Something that surprises a lot of programmers when they first learn it is that floating point types (float and double) are merely approximations. There is no way to represent an arbitrary floating point number with a fixed storage space, so the IEEE came up with a clever way to store and manipulate approximations. This is the method used by all computers today (that I’m aware of, at least…). The standard is called IEEE 754, and you can read all about it here: http://en.wikipedia.org/wiki/IEEE_754-2008

This IEEE standard is used both by hardware FPUs in processors (such as the one in a Cerberus), as well as software implementations (such as that used by the ARM7 in your Spider).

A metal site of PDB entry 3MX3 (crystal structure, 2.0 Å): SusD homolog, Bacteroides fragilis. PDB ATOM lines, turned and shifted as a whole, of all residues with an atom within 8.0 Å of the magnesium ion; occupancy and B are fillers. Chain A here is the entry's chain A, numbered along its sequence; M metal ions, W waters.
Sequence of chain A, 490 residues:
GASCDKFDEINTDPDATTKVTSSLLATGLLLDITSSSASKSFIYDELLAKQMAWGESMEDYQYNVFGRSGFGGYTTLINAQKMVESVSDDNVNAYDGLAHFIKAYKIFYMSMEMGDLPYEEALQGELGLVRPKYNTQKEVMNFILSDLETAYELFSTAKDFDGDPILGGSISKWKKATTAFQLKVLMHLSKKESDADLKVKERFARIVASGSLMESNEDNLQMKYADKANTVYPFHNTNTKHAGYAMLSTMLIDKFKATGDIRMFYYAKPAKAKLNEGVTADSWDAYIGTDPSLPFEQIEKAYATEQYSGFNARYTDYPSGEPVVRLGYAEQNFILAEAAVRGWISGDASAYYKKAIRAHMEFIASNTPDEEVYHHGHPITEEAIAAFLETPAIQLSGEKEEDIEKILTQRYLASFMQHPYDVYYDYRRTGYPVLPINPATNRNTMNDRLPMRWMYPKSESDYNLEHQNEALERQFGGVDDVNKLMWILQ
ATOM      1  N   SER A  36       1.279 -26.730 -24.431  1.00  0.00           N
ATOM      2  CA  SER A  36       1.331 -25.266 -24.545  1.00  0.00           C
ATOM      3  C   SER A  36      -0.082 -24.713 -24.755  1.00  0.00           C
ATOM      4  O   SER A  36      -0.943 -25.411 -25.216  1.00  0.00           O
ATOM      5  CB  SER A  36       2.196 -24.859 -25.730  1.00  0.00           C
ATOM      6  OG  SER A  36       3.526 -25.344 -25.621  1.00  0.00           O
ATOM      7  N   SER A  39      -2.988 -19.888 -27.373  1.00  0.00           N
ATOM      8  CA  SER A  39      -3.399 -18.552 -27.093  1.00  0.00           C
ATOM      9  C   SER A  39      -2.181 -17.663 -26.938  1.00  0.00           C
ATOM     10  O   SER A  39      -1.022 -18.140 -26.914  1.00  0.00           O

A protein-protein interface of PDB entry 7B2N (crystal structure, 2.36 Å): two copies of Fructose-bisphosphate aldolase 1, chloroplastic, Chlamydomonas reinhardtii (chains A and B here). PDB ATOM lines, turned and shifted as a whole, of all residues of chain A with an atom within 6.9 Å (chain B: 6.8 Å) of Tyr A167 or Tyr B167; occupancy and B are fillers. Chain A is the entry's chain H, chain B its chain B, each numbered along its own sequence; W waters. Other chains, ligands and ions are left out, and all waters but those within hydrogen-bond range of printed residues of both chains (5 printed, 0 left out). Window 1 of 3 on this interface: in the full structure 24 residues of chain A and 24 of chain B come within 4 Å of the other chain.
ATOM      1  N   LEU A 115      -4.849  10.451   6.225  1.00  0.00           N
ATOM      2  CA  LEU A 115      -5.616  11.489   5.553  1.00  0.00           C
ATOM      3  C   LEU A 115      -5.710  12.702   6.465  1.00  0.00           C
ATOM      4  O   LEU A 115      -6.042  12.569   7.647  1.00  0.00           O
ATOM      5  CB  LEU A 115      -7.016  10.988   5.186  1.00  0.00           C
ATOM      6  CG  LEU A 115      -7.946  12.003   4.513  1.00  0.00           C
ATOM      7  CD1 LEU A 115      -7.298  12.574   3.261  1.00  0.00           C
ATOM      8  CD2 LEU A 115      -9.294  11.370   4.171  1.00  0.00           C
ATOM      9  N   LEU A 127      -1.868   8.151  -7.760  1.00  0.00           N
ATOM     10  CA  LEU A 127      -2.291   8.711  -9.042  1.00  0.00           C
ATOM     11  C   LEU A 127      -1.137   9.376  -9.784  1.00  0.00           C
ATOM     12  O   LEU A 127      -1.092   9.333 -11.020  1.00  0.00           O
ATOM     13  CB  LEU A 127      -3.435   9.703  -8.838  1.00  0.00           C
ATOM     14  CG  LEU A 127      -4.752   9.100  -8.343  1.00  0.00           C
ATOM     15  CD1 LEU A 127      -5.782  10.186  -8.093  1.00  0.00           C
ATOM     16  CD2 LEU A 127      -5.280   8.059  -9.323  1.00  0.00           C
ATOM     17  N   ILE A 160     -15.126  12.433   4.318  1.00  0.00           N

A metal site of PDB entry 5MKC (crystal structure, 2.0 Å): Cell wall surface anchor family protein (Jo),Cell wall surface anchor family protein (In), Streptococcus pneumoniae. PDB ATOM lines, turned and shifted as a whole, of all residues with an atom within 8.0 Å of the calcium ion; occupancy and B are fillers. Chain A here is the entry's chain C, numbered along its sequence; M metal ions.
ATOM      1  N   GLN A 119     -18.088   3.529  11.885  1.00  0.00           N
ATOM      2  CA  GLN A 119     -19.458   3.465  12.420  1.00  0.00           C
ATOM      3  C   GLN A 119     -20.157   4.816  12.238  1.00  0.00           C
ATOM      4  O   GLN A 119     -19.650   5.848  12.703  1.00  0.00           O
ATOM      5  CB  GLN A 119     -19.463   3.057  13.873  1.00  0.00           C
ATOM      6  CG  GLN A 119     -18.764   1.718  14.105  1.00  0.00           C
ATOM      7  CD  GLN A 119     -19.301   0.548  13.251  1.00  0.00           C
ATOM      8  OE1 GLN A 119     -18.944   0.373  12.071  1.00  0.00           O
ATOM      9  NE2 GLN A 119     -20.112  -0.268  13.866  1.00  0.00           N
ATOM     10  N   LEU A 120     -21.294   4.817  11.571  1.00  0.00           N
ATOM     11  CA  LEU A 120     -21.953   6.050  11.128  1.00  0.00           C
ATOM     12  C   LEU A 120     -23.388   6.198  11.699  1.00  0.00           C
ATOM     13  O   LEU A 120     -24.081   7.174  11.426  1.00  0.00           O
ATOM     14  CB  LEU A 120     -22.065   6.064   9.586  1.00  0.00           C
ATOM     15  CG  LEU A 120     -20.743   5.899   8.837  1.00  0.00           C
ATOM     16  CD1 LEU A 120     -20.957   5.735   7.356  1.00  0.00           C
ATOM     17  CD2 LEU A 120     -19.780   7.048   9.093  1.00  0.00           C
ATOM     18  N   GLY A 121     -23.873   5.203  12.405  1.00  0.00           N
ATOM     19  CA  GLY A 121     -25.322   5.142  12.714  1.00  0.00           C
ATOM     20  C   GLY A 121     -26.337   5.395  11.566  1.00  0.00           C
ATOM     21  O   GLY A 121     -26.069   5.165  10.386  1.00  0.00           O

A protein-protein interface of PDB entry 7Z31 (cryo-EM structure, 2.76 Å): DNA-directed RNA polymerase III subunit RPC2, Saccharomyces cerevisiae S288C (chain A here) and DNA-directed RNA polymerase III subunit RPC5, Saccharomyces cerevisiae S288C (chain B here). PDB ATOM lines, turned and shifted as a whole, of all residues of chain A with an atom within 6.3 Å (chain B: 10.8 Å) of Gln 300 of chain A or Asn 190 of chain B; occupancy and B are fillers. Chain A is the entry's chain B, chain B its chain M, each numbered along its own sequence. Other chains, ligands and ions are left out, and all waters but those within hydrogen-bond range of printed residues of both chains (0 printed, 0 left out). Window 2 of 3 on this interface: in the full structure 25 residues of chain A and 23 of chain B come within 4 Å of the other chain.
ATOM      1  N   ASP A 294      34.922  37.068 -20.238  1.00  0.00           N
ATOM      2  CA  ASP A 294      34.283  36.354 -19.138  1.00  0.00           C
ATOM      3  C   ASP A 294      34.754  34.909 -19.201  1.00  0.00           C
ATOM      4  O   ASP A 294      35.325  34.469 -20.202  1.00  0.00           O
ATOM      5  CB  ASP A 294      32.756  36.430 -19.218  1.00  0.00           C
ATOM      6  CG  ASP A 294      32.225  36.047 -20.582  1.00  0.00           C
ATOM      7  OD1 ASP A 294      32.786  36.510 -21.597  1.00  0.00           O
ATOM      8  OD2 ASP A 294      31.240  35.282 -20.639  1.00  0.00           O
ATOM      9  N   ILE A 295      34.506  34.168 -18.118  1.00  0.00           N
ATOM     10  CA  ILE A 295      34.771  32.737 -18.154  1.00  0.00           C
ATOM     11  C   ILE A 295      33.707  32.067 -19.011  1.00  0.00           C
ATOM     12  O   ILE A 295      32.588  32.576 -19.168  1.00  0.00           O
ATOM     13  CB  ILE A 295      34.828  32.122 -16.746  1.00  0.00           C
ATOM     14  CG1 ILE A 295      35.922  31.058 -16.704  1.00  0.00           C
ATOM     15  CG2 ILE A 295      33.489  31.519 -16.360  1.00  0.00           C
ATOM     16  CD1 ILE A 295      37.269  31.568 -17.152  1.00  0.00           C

Double is more accurate, but it’s still an approximation. If your situation cannot tolerate these approximations and rounding errors, then you might be able to use the decimal type. It doesn’t use IEEE floating point numbers, but in turn, it cannot represent as many different values. It’s up to you to pick your solution.